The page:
The disclaimer is a paraphrase of the German-language one at the beginning of Die verlohrene Ehre der Katarina Blum: by Heinrich Böll: “[…] so sind diese Ähnlichkeiten weder beabsichtigt noch zufällig, sondern unvermeidlich.“

Vers la flamme/Toward the flame

The Russian composer Alexander Scriabin[*] in his last years, was obsessed by igneous imagery. One piano piece so inspired is Vers la flamme (“toward the flame”). Below are three very different performances of this very difficult piece. Any connection to current events in Washington, DC is neither intentional nor coincidental, but merely inevitable.[**]

[*] While Molotov’s real last name was Scriabin, he was not the composer’s first cousin as I used to believe.

[**] Paraphrasing Heinrich Böll’s disclaimer in “The Lost Honor of Katharina Blum”

COVID19 mini-update, January 5, 2020: Third lockdown in Israel; progress in vaccination drive; Dr. John Campbell with a UK update

(1) Facing a steep rise in hospital admissions, Israel is going on a third hard lockdown starting Thursday at midnight (There was a soft not-quite-lockdown in force, which was widely ignored.) There is also the idea that by the time this 10 day-2 week lockdown would end, most people currently vaccinated would have had their 2nd shots.

(2) Via Dr. John Campbell, here is a worldwide vaccination tracker. At present, as a percentage of the population, Israel is the leader with 15%, followed by the United Arab Emirates at 7.7% and Baḥrain at 4.2%. Below is the table sorted by percentage of the population.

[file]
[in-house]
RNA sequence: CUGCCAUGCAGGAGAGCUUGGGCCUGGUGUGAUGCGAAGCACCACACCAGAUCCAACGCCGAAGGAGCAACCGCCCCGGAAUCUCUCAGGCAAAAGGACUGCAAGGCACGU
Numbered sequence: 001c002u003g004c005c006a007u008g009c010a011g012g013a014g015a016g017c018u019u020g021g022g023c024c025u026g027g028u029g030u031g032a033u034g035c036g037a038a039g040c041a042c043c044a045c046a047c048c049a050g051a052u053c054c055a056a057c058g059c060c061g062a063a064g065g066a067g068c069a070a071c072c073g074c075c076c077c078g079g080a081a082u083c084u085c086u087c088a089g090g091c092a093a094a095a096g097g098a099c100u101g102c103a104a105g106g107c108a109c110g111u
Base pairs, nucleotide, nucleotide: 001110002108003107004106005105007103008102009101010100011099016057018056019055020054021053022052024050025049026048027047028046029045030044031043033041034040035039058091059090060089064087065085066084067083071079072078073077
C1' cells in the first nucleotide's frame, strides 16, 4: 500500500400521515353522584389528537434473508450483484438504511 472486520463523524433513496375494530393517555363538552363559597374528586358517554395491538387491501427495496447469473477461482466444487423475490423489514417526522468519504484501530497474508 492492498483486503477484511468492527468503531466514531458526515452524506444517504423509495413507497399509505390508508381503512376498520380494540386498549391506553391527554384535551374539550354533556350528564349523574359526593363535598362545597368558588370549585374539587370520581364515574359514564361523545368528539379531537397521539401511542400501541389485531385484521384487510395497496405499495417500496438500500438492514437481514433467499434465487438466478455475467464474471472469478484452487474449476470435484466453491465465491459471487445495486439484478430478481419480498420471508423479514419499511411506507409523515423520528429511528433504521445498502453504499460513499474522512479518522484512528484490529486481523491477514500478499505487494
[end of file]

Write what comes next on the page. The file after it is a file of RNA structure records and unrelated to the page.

I do not know if the vaccination drives in the Arab countries are age-selective: I know the one in the UK is. Here,

About 1,370,000 Israelis received their first dose of the coronavirus vaccine, according to Health Minister Yuli Edelstein. Almost 146,000 of them were inoculated on Monday alone. Approximately 80% of Israelis over the age of 75 have been vaccinated, the CEO of Clalit Health Services [the largest of our four licensed HMOs, NA] told Army Radio Tuesday morning.[…] Maccabi Healthcare Services announced that over 80% of Maccabi members who are at risk have scheduled an appointment to receive the vaccination.

Let me stress: we get this level of response without a mandate of any kind. And these data on the protective effect of the first shot seem pretty encouraging:

Speaking during a briefing on Tuesday, she said that preliminary data shows that after two weeks, some 50% of some 100 people who were vaccinated two weeks ago have developed strong antibodies against the virus. This is up from only between 1% and 2% after one week. Sheba [Medical Center, a.k.a., Tel Hashomer, one of the “Big Four” research and teaching hospitals here] is evaluating the level of antibodies in 400 medical workers who were inoculated at the hospital, but [Dr.] Regev-Yochay said that not everyone has had the vaccine long enough to prove its effectiveness. The hospital will continue to follow these people and more. […]

[…S]he would recommend pushing off administering the second dose of the Pfizer vaccine by a month in order to inoculate more Israelis.“I think it is more important to get more people vaccinated,” said Dr. Gili Regev-Yochay, director of [the] Infectious Disease Epidemiology Unit from Sheba Medical Center in Tel Hashomer, “We are only talking about a month. I don’t think it will cause any damage and the damage from the disease is greater.”

I am personally in two minds about this. Yes, covering another one or two age brackets [50-59, then 40-49] would be nice — but the 60+ bracket accounts for almost 95% of the mortality, so there would seem to be a bigger payoff from getting them 90% protected than from giving 50% protection to more people.